Bipartisan Senate group offers bill to strengthen watchdog law after Trump firings

A bipartisan group of senators introduced legislation on Thursday to strengthen the laws on inspectors general after President TrumpDonald TrumpFacebook temporarily bans ads for weapons accessories following Capitol riots Sasse, in fiery op-ed, says QAnon is destroying GOP Section 230 worked after the insurrection, but not before: How to regulate social media MORE rankled some lawmakers over his recent firings.

The legislation, spearheaded by Sen. Chuck GrassleyChuck GrassleyImpeachment trial tests Trump's grip on Senate GOP McConnell about to school Trump on political power for the last time Overnight Health Care: Biden unveils COVID-19 relief plan | Post-holiday surge hits new deadly records | Senate report faults 'broken' system for insulin price hikes MORE (R-Iowa), would require that a president provide a “substantive rationale, including detailed and case-specific reasons” before an inspector general is removed.

“The Obama administration set bad precedent when it ignored the inspector general protection law, but a court upheld its actions, and the Trump administration applied the same standard. Congress should expect more of the same from future administrations if it doesn’t act to clarify the law,” Grassley said in a statement.


It would also require an acting inspector general to be picked from "senior-level employees of the watchdog community," and place limits on how administrative leave could be used. Trump placed intelligence community inspector general Michael Atkinson and State Department inspector general Steven Linick on administrative leave after notifying Congress that he was firing them. 

In addition to Grassley, Sens. Susan CollinsSusan Margaret CollinsImpeachment trial tests Trump's grip on Senate GOP 'Almost Heaven, West Virginia' — Joe Manchin and a 50-50 Senate McConnell about to school Trump on political power for the last time MORE (R-Maine), Dianne FeinsteinDianne Emiel FeinsteinBottom line Trump vetoes bipartisan driftnet fishing bill Dumping Abraham Lincoln? A word of advice to the 'cancel culture' MORE (D-Calif.), James LankfordJames Paul LankfordThe Hill's 12:30 Report: What to expect for inauguration GOP Sen. Lankford apologizes to Black constituents for opposing election results 'I saw my life flash before my eyes': An oral history of the Capitol attack MORE (R-Okla.), Tom CarperThomas (Tom) Richard CarperWhite House intervened to weaken EPA guidance on 'forever chemicals' OVERNIGHT ENERGY: Capitol in Chaos | Trump's Arctic refuge drilling sale earns just fraction of GOP prediction | EPA finds fuel efficiency dropped, pollution spiked for 2019 vehicles EPA finalizes 'secret science' rule, limiting use of public health research MORE (D-Del.), Mitt RomneyWillard (Mitt) Mitt RomneyImpeachment trial tests Trump's grip on Senate GOP 'Almost Heaven, West Virginia' — Joe Manchin and a 50-50 Senate The Hill's Morning Report - Biden asks Congress to expand largest relief response in U.S. history MORE (R-Utah), Jon TesterJonathan (Jon) TesterSenate Democrats leery of nixing filibuster 50-50 Senate opens the door to solutions outlasting Trump's moment of violence Biden VA pick faces 'steep learning curve' at massive agency MORE (D-Mont.), Rob PortmanRobert (Rob) Jones PortmanImpeachment trial tests Trump's grip on Senate GOP GOP in bind over Trump as corporate donations freeze Trump calls for 'NO violence' amid concerns of threats around inauguration MORE (R-Ohio) and Maggie HassanMargaret (Maggie) HassanBipartisan group of senators: The election is over Seven Senate races to watch in 2022 Insurers lose multiyear lobbying fight over surprise medical bills MORE (D-N.H.) are supporting the legislation.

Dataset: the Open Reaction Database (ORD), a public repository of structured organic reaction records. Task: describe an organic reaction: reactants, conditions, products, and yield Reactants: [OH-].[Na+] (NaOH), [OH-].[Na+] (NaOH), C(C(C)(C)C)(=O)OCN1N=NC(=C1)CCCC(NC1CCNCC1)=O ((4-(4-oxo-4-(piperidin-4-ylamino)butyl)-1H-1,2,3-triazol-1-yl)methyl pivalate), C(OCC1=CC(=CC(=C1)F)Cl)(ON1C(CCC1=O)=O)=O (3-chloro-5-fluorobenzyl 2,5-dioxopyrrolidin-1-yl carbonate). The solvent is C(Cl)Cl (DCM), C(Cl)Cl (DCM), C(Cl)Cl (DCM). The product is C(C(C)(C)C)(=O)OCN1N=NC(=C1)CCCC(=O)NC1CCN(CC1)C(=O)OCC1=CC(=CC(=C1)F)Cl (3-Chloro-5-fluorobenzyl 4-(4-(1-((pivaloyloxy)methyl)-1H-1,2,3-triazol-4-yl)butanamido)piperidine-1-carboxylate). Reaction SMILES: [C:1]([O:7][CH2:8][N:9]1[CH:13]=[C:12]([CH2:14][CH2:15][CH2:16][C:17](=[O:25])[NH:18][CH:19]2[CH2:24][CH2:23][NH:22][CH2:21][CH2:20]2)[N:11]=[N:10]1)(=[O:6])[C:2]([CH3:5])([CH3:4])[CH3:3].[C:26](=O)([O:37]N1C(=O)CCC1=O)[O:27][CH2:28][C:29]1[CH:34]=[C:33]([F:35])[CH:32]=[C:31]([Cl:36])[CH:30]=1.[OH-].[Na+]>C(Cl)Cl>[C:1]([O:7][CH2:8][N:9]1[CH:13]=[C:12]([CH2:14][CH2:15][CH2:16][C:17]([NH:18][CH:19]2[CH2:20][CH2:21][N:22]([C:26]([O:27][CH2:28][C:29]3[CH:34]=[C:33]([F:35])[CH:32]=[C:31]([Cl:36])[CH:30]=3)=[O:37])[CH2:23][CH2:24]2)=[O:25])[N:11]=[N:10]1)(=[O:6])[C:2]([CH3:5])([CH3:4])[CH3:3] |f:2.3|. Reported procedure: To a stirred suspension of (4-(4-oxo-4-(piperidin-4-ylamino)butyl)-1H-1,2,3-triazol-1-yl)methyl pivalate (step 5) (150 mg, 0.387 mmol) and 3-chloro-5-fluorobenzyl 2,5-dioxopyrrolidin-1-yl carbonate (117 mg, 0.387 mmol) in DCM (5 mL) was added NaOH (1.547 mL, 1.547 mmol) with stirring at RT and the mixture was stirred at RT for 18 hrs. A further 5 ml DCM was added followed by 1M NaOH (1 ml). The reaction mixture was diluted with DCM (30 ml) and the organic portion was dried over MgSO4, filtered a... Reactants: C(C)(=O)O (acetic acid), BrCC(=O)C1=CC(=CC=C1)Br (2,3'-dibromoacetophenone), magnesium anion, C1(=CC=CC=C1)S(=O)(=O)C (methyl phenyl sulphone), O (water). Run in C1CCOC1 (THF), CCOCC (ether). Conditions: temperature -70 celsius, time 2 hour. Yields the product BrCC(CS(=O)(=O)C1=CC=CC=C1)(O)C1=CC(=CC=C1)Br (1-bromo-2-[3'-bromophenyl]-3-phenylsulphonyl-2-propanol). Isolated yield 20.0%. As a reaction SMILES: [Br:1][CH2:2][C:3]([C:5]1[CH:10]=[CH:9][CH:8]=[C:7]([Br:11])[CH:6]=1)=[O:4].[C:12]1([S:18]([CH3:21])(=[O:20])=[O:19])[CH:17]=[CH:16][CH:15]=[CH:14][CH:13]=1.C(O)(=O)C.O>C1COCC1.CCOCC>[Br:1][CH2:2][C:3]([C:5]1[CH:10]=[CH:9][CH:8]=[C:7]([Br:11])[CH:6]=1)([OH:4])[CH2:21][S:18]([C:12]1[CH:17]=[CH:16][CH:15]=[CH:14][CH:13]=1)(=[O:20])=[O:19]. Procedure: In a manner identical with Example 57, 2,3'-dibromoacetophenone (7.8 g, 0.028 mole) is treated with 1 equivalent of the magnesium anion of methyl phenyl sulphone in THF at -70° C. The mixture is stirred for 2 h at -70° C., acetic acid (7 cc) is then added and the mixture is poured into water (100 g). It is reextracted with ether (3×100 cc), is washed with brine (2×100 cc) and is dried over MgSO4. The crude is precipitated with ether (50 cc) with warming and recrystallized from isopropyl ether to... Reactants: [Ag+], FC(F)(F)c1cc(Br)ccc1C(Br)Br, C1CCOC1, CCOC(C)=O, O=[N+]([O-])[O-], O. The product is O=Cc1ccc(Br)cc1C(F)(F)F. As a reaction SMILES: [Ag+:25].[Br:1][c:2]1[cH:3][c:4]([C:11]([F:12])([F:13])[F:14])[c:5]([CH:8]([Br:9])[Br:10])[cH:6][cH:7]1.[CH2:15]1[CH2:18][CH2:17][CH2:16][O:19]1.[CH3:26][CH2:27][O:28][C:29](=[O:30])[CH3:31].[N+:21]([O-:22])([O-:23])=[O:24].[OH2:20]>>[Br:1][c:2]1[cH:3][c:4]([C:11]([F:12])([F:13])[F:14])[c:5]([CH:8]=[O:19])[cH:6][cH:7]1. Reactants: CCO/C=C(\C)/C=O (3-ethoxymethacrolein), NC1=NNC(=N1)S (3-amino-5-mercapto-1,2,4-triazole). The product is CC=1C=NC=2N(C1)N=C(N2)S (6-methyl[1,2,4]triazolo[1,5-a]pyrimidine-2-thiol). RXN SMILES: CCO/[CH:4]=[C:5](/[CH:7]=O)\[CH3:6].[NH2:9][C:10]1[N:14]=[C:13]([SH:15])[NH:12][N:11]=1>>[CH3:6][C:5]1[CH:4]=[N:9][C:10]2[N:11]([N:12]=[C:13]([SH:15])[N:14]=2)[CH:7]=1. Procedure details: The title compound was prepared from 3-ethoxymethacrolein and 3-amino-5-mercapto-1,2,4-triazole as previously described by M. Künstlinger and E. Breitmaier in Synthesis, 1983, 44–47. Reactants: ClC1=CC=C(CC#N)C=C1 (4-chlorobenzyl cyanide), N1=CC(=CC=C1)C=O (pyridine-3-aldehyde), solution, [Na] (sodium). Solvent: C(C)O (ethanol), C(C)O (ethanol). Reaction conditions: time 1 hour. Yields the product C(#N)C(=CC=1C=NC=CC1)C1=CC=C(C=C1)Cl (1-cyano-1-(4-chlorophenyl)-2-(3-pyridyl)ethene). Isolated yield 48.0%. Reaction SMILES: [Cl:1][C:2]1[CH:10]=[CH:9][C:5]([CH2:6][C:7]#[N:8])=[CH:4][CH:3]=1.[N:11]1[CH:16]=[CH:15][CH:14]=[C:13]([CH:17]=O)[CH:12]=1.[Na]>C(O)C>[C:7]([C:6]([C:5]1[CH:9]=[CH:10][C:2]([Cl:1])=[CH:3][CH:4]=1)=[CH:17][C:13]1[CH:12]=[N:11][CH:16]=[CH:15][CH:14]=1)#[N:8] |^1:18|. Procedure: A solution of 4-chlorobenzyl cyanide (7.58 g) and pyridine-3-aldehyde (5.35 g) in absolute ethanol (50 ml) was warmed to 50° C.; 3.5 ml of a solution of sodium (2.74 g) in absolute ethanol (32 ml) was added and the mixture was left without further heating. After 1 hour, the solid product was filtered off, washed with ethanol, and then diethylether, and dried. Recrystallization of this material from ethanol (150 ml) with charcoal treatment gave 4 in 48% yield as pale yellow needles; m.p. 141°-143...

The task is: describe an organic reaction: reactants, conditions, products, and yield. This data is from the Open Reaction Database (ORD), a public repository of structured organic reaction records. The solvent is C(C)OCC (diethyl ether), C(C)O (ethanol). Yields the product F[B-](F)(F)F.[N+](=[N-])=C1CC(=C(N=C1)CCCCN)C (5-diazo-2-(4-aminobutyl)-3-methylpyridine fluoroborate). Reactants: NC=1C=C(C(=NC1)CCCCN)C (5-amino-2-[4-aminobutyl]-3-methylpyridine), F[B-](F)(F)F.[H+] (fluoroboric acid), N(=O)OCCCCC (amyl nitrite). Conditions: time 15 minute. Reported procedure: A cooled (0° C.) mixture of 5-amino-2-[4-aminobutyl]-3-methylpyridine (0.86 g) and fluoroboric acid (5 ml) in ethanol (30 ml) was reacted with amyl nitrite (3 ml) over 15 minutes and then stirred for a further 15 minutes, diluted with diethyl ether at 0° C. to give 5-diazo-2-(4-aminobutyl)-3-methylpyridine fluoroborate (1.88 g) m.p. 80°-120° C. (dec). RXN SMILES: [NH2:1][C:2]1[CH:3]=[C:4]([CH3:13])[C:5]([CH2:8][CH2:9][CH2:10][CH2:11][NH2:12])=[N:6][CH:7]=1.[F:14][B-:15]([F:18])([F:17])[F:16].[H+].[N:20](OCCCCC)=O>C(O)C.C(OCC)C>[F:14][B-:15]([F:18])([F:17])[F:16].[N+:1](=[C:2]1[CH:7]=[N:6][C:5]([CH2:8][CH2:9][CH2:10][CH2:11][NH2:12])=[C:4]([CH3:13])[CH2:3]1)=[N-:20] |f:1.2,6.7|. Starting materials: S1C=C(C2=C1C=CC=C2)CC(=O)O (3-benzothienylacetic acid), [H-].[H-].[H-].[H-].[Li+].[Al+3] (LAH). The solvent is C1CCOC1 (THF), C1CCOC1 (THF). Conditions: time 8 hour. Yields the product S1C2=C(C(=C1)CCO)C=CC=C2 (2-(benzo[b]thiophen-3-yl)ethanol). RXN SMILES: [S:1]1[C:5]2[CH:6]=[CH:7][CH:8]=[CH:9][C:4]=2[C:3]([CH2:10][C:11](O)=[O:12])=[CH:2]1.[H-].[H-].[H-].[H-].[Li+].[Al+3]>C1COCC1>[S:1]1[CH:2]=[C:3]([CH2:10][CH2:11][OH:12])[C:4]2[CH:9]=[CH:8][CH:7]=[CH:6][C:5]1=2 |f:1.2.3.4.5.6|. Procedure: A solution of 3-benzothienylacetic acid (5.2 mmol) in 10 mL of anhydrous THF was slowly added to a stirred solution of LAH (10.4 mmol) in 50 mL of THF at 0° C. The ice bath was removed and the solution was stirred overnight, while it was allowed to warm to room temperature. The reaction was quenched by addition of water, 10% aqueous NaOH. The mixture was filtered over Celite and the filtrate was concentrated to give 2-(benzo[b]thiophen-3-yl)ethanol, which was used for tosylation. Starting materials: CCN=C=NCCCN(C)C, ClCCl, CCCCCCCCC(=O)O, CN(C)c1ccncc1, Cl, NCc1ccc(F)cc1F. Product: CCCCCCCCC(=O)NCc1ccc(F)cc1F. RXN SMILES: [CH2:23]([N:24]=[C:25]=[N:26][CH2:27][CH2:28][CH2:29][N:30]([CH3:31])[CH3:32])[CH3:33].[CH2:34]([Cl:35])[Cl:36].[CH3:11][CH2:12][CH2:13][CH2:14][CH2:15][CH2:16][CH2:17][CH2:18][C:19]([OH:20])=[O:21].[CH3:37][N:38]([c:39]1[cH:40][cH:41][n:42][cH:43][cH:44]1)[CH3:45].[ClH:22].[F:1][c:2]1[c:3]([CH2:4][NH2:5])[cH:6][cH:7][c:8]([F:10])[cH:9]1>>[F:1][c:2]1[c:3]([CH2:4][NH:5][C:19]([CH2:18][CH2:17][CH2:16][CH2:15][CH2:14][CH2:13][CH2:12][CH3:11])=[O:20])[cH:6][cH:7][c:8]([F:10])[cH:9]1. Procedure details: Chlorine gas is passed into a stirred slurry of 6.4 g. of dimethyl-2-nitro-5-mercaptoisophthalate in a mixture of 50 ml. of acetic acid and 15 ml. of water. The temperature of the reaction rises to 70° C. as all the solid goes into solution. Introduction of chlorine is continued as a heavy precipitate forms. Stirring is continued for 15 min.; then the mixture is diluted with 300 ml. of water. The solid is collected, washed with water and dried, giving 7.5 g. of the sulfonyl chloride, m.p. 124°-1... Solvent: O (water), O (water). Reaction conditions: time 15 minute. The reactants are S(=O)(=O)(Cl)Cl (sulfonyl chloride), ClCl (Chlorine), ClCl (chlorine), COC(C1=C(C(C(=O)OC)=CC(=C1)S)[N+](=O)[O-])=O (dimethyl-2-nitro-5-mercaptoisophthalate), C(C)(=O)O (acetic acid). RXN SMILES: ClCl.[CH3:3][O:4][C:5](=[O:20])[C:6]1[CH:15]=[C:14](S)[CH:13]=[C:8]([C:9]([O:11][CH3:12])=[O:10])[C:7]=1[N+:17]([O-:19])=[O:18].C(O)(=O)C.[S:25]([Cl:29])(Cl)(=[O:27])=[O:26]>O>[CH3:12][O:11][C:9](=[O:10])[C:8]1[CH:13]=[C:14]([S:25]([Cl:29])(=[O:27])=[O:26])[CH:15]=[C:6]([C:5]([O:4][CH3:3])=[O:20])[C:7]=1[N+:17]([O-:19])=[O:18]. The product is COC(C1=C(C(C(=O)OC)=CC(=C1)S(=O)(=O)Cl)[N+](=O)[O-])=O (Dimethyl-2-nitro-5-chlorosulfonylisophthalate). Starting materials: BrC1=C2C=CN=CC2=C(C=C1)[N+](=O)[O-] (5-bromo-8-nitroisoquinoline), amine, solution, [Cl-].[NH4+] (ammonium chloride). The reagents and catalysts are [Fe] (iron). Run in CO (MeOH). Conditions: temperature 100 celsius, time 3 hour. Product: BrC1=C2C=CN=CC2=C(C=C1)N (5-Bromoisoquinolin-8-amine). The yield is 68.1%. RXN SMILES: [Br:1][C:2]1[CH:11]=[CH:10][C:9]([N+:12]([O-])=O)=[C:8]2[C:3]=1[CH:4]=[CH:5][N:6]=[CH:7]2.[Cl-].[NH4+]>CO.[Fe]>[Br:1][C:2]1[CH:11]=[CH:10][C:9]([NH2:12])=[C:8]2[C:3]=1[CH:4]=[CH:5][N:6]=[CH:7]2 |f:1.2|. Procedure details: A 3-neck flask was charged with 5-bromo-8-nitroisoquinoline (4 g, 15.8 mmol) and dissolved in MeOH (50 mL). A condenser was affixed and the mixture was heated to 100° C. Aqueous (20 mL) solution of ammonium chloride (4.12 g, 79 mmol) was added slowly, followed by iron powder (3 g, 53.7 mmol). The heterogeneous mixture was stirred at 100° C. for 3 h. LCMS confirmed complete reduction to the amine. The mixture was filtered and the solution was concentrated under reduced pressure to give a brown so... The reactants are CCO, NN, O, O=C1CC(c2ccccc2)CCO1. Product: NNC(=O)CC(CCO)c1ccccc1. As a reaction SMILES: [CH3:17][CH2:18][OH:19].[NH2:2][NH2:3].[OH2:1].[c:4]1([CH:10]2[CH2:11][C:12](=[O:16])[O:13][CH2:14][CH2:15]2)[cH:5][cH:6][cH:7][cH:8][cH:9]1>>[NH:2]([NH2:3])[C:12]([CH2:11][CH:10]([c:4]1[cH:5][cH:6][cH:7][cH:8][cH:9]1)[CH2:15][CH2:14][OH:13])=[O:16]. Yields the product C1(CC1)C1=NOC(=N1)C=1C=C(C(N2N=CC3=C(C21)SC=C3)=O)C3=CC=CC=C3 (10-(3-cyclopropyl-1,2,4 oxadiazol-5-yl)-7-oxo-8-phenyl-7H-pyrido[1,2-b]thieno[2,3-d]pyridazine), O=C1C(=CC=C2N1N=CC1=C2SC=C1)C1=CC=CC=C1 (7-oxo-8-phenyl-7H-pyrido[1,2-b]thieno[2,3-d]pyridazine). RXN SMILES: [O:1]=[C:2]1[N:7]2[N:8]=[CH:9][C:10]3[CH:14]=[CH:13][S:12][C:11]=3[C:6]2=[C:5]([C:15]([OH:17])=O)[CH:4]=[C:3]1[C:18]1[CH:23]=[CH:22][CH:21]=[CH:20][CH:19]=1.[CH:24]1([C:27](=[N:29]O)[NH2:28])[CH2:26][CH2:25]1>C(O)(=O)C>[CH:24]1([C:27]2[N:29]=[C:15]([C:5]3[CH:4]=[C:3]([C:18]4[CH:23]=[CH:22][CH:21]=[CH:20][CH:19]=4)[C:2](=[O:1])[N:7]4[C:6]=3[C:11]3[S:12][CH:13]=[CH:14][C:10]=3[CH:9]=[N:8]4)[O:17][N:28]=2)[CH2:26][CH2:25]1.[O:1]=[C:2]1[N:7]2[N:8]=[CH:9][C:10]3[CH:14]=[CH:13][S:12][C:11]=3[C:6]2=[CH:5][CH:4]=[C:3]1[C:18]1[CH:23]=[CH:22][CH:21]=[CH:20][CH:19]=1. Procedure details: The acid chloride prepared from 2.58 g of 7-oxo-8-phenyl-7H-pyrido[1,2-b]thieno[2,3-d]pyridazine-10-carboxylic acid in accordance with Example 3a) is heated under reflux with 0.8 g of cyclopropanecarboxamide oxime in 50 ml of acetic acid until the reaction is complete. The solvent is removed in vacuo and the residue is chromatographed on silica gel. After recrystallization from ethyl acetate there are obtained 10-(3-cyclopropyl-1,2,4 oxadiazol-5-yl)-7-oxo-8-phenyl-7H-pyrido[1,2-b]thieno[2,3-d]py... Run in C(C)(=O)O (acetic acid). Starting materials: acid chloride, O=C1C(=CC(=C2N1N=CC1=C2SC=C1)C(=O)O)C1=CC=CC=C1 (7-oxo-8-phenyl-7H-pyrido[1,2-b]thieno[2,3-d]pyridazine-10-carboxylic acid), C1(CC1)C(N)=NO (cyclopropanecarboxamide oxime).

“This bill makes clear that important and necessary steps must be taken before an Inspector General can be removed from their post. Congress must be given a detailed account of the reasons for the removal, and a full 30 days while the Inspector General remains on the job to consider those reasons,” Portman said.

Peters added that the bill would help to "shield" inspectors general from "political interference."

"These watchdogs must be able to conduct their work independently and without the threat of political interference – yet recent attacks by President Trump threaten to undermine their ability to do their critical jobs," he said.


Trump sparked bipartisan backlash earlier this year over his firing of several government watchdogs. 

Grassley and other senators previously criticized Trump for not giving Congress a detailed enough explanation over his decision to fire Atkinson and Linick. In both cases he notified Congress in letters that he no longer had confidence in the two men. 

White House counsel Pat Cipollone told Grassley that Trump "acted within his constitutional and statutory authority." But Grassley warned earlier this month that he was still not satisfied, saying the White House's response had "no explanation for the removal" of Atkinson or Linick.

Grassley, who has long sponsored watchdog legislation, previously told The Hill late last month that he was working on legislation to prevent political appointees from being named acting inspectors general of their own departments. But in a Washington Post op-ed published Wednesday, Grassley indicated that the bill had become broader. 

"It’s really this simple: If inspectors general are doing good work, they should stay; if not, they should go. If the president is going to remove an inspector general, there’d better be a good reason. And there’s absolutely no good reason to leave an IG seat vacant for an extended period. These guidelines apply to all administrations, Republican or Democrat," Grassley wrote in the op-ed.